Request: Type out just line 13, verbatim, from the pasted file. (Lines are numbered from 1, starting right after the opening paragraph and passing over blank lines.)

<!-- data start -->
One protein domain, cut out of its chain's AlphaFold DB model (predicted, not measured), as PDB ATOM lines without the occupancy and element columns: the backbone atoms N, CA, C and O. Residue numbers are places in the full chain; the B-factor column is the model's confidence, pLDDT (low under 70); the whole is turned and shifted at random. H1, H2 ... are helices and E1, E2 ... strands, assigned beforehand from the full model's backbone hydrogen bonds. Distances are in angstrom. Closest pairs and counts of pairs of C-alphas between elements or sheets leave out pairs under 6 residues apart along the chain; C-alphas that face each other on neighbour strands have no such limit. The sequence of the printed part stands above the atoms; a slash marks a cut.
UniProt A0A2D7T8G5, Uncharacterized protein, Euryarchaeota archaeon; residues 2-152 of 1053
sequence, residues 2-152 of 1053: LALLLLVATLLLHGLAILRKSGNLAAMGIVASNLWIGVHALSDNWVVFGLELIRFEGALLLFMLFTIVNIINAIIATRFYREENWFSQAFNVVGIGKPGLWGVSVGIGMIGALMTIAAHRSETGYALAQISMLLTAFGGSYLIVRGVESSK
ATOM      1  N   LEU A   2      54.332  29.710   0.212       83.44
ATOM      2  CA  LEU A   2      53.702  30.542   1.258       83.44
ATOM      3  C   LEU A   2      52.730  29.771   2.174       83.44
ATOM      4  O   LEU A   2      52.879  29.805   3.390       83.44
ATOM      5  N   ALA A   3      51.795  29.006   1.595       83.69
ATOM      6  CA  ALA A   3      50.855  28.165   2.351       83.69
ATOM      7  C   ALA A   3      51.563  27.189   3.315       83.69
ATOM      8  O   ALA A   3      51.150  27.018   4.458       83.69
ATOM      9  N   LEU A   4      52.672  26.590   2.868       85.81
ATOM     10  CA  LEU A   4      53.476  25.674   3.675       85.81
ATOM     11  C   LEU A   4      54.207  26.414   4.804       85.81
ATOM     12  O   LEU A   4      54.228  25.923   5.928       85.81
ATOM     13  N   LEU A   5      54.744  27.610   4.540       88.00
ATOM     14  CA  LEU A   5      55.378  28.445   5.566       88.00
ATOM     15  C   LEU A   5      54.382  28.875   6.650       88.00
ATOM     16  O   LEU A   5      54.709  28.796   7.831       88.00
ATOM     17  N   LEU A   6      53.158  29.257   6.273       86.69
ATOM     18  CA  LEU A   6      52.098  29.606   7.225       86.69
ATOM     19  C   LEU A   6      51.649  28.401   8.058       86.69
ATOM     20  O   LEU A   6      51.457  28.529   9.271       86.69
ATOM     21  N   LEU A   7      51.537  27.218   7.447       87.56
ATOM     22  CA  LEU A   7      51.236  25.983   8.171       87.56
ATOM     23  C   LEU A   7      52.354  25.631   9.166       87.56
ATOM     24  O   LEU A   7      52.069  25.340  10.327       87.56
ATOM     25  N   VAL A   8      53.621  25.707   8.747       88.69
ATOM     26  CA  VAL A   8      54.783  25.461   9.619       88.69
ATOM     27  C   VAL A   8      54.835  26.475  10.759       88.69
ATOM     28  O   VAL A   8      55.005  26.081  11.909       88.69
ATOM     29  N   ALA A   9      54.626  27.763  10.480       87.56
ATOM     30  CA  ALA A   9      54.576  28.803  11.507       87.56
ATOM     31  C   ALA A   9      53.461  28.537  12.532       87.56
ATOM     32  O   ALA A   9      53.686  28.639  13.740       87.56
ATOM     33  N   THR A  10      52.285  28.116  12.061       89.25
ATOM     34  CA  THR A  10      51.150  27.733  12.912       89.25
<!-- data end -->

ATOM     11  C   LEU A   4      54.207  26.414   4.804       85.81